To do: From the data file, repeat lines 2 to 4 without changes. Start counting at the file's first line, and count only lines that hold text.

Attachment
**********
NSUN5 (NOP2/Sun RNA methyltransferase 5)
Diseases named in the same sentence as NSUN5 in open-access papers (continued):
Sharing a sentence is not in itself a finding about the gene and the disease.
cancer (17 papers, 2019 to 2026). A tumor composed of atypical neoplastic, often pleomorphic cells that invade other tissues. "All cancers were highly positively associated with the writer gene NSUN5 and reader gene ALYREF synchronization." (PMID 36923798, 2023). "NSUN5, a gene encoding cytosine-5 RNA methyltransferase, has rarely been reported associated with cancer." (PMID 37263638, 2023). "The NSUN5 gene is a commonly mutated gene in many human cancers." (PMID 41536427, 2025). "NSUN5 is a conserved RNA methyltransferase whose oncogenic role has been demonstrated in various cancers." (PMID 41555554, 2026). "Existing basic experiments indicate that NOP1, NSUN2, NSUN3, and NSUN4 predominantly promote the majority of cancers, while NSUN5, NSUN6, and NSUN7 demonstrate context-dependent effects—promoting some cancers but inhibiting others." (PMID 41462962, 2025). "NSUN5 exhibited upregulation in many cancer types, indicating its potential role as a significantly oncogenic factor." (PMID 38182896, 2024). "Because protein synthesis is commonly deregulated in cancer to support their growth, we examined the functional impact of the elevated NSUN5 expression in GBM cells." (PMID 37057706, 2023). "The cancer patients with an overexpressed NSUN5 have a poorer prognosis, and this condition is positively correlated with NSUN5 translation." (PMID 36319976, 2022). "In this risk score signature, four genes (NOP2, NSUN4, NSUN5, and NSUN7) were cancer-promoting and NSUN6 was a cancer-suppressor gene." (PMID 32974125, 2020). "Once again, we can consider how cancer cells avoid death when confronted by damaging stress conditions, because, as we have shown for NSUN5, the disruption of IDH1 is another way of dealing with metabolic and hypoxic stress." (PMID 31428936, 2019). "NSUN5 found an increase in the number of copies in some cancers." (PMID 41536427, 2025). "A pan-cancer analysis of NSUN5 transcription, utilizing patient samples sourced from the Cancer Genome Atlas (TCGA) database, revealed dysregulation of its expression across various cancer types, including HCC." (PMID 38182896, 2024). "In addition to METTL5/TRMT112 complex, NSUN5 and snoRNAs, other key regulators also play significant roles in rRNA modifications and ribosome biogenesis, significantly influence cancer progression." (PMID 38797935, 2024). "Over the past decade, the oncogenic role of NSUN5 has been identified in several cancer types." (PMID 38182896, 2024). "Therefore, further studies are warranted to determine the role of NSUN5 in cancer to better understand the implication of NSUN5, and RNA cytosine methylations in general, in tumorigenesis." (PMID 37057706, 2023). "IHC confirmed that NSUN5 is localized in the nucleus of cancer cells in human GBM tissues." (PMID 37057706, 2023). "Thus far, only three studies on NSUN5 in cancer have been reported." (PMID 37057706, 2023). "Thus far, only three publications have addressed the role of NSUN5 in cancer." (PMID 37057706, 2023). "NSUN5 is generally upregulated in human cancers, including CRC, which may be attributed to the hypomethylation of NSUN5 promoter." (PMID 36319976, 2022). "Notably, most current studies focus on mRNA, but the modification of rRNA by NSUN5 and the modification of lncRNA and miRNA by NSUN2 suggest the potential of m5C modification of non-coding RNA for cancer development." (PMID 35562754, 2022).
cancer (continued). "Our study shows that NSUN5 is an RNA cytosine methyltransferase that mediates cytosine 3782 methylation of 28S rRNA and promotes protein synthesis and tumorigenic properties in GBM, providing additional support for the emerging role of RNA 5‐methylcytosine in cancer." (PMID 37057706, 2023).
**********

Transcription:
Diseases named in the same sentence as NSUN5 in open-access papers (continued):
Sharing a sentence is not in itself a finding about the gene and the disease.
cancer (17 papers, 2019 to 2026). A tumor composed of atypical neoplastic, often pleomorphic cells that invade other tissues. "All cancers were highly positively associated with the writer gene NSUN5 and reader gene ALYREF synchronization." (PMID 36923798, 2023). "NSUN5, a gene encoding cytosine-5 RNA methyltransferase, has rarely been reported associated with cancer." (PMID 37263638, 2023). "The NSUN5 gene is a commonly mutated gene in many human cancers." (PMID 41536427, 2025). "NSUN5 is a conserved RNA methyltransferase whose oncogenic role has been demonstrated in various cancers." (PMID 41555554, 2026). "Existing basic experiments indicate that NOP1, NSUN2, NSUN3, and NSUN4 predominantly promote the majority of cancers, while NSUN5, NSUN6, and NSUN7 demonstrate context-dependent effects—promoting some cancers but inhibiting others." (PMID 41462962, 2025). "NSUN5 exhibited upregulation in many cancer types, indicating its potential role as a significantly oncogenic factor." (PMID 38182896, 2024). "Because protein synthesis is commonly deregulated in cancer to support their growth, we examined the functional impact of the elevated NSUN5 expression in GBM cells." (PMID 37057706, 2023). "The cancer patients with an overexpressed NSUN5 have a poorer prognosis, and this condition is positively correlated with NSUN5 translation." (PMID 36319976, 2022). "In this risk score signature, four genes (NOP2, NSUN4, NSUN5, and NSUN7) were cancer-promoting and NSUN6 was a cancer-suppressor gene." (PMID 32974125, 2020). "Once again, we can consider how cancer cells avoid death when confronted by damaging stress conditions, because, as we have shown for NSUN5, the disruption of IDH1 is another way of dealing with metabolic and hypoxic stress." (PMID 31428936, 2019). "NSUN5 found an increase in the number of copies in some cancers." (PMID 41536427, 2025). "A pan-cancer analysis of NSUN5 transcription, utilizing patient samples sourced from the Cancer Genome Atlas (TCGA) database, revealed dysregulation of its expression across various cancer types, including HCC." (PMID 38182896, 2024). "In addition to METTL5/TRMT112 complex, NSUN5 and snoRNAs, other key regulators also play significant roles in rRNA modifications and ribosome biogenesis, significantly influence cancer progression." (PMID 38797935, 2024). "Over the past decade, the oncogenic role of NSUN5 has been identified in several cancer types." (PMID 38182896, 2024). "Therefore, further studies are warranted to determine the role of NSUN5 in cancer to better understand the implication of NSUN5, and RNA cytosine methylations in general, in tumorigenesis." (PMID 37057706, 2023). "IHC confirmed that NSUN5 is localized in the nucleus of cancer cells in human GBM tissues." (PMID 37057706, 2023). "Thus far, only three studies on NSUN5 in cancer have been reported." (PMID 37057706, 2023). "Thus far, only three publications have addressed the role of NSUN5 in cancer." (PMID 37057706, 2023). "NSUN5 is generally upregulated in human cancers, including CRC, which may be attributed to the hypomethylation of NSUN5 promoter." (PMID 36319976, 2022). "Notably, most current studies focus on mRNA, but the modification of rRNA by NSUN5 and the modification of lncRNA and miRNA by NSUN2 suggest the potential of m5C modification of non-coding RNA for cancer development." (PMID 35562754, 2022).